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An electroretinogram is a diagnostic procedure that evaluates the function of the retina, the light-sensitive lining on the back of the eye where light is focused. The retina can be affected by several different conditions that can lead to serious complications, including permanent vision loss.
During the electroretinogram procedure, the cells of the retina release electric responses to the flashes of light. By measuring these electrical responses to the light under varying conditions, your doctor can determine how well the retina is working. This is done by placing a contact lens on the eye to record responses to a series of lights. A multifocal electroretinogram measures responses from multiple retinal areas using an array of light signals. The results of this exam are then analyzed through a special map of the eye.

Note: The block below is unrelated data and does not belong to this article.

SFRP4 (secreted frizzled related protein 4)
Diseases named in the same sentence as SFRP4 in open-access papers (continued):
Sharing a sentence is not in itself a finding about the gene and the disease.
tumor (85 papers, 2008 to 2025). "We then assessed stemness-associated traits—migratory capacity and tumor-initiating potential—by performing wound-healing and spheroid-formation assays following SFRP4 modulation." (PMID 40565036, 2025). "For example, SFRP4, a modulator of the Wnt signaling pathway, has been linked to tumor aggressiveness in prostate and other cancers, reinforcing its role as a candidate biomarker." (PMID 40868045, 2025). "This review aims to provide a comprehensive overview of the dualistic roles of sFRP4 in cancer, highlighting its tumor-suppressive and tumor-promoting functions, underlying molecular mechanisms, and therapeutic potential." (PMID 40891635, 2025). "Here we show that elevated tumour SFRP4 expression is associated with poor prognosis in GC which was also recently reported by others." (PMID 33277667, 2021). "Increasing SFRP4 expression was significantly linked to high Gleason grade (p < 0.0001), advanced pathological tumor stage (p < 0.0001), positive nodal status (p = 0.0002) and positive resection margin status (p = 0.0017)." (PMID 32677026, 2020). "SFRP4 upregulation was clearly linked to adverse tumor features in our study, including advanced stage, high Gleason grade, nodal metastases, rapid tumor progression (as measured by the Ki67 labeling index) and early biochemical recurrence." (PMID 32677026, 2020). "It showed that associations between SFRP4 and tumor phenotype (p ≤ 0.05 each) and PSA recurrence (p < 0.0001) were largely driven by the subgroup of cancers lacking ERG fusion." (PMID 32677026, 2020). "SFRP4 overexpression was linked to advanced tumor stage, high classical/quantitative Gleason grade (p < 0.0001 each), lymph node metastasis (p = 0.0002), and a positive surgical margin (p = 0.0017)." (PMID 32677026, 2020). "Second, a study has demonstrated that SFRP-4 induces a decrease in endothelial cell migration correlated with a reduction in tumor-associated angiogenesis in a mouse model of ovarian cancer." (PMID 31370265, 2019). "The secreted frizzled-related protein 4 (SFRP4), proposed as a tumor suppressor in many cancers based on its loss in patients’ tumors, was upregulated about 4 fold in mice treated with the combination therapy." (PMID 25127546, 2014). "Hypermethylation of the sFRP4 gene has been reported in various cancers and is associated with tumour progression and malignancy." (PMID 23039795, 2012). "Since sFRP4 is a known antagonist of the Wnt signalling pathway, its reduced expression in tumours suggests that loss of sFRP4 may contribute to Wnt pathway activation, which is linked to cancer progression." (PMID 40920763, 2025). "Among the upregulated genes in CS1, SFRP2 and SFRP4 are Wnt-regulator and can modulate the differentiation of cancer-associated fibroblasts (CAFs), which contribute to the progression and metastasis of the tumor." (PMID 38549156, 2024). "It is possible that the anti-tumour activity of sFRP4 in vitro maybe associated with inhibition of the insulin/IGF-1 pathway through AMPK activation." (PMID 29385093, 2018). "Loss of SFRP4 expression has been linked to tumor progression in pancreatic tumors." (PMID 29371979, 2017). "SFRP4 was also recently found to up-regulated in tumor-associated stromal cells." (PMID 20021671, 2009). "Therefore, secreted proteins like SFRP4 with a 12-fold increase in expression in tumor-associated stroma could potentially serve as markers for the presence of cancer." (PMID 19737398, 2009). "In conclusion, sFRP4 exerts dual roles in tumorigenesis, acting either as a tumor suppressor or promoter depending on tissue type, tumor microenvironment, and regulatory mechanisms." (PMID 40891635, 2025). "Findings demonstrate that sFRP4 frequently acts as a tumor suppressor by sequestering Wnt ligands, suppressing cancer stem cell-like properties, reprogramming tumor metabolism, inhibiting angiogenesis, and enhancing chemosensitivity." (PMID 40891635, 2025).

The entire electroretinogram procedure typically takes 30 to 45 minutes to perform and can be done in your doctor’s office. This procedure is performed with dilated pupils in order to achieve the most accurate results.